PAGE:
Like it or not the condition of your job site is a direct reflection of your competency as a construction manager. Every CM is judged immediately on the condition of their site. If you are not judging CM’s by the condition of their job site now, you will. Every CM I know with any experience will form an opinion of the job site manager immediately when they drive on to the site. If we as construction managers are doing it you can bet that our customers are doing it as well. When clients show up and look around and see trash, dirt and building materials spread all over the place, their first impression is going to be that whoever is in charge is not doing a very good job. This could mean the loss of a customer, or worse, a client that feels they need to “help” you run the job. Either way it is a lose lose situation. I know lots of CMs that deliver a great product at the end of the job but leave a wake of trash and costly construction repairs behind them. Construction repairs that could have been avoided if the project was being properly managed. The problem of course, is that the CM is not paying attention to what the trade partners are doing. Just knowing that your trades are showing up is not enough, you also need to monitor them while they are on site. The result of not monitoring your trade partners is you spend too much money cleaning up their trash and paying to repair damage caused by “unknown persons”. Even worse than the money that is wasted is the unsafe working conditions that are often caused by un-managed job sites. Piles of trash and unorganized building materials can lead to accidents. Safety, trash and sediment and erosion control are the three major areas of concern when it comes to job site management.
The first and most important aspect of job site management is safety. Safety is not just your job as a CM it is your number 1priority. Prioritizing a safe job site means you are prioritizing the men and women that work on your project. The very least we can do as managers is to make sure everyone working on our project gets to go home to their loved ones every day. Construction sites are inherently dangerous places to work. Therefore we have our friends at OSHA pay us a visit from time to time. OSHA stands for Occupational Safety and Health Administration. Their mission is to keep workers safe, you can and should spend some time on their web site https://www.osha.gov/ and if you haven’t already you need to ask your employer about attending one of the OSHA safety classes. As you walk your job site multiple times per day you need to keep a close watch for potential hazards. This can come in the form of missing safety rails, faulty or misuse of personal protective equipment (PPE), open trenches, and electric shock from faulty extension cords. The list of potential hazards could continue for page after page, the bottom line is that you must educate yourself on OSHA’s safety regulations and have a good understanding of what constitutes potential hazards and use common sense when evaluating what your trade partners are doing.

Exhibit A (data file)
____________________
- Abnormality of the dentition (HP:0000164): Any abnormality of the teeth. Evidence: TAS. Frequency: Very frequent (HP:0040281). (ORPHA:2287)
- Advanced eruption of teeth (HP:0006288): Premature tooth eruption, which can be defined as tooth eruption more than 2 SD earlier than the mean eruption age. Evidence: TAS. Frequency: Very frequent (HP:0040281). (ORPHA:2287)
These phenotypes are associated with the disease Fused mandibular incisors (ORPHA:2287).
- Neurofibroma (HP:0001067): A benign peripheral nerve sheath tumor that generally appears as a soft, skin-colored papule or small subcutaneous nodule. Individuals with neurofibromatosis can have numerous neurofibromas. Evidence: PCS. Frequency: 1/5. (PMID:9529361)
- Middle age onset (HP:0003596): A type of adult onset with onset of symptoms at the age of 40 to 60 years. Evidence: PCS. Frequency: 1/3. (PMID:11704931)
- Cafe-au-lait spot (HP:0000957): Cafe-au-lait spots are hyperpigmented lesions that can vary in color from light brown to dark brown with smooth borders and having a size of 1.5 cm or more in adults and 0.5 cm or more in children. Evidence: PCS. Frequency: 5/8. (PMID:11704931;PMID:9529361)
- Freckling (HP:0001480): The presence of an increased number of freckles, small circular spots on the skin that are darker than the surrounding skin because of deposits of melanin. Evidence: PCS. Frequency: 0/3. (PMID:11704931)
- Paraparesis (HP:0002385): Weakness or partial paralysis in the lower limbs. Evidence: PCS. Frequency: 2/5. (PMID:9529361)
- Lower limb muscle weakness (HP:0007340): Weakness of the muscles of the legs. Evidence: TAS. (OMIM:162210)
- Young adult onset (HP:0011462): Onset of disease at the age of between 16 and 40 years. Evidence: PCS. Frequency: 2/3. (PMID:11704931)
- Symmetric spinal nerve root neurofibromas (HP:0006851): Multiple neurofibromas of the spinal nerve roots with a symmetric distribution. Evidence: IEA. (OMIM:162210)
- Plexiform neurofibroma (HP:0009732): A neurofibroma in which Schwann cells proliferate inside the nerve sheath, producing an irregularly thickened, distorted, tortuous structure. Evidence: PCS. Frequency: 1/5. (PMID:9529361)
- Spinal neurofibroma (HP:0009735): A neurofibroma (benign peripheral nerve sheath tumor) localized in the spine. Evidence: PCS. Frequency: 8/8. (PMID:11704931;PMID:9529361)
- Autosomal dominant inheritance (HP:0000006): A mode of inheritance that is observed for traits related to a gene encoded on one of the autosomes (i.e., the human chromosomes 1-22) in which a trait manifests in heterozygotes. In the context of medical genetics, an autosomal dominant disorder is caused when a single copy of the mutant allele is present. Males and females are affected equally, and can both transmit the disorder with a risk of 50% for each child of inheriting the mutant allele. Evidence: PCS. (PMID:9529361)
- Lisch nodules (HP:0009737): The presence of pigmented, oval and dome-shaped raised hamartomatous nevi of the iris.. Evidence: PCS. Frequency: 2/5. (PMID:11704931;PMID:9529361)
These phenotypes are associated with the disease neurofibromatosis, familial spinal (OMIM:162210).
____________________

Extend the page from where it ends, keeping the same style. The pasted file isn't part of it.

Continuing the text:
Despite your best efforts, accidents will happen, when they do you need to be prepared. You are always required by law to have a first aid kit and fire extinguisher on site. I can tell you from personal experience that you will use both multiple times during your career. Along with your first aid kit you should also take a course in basic first aid including CPR. The workers on your site look to you for leadership, this is especially true during emergencies. You must be prepared for anything.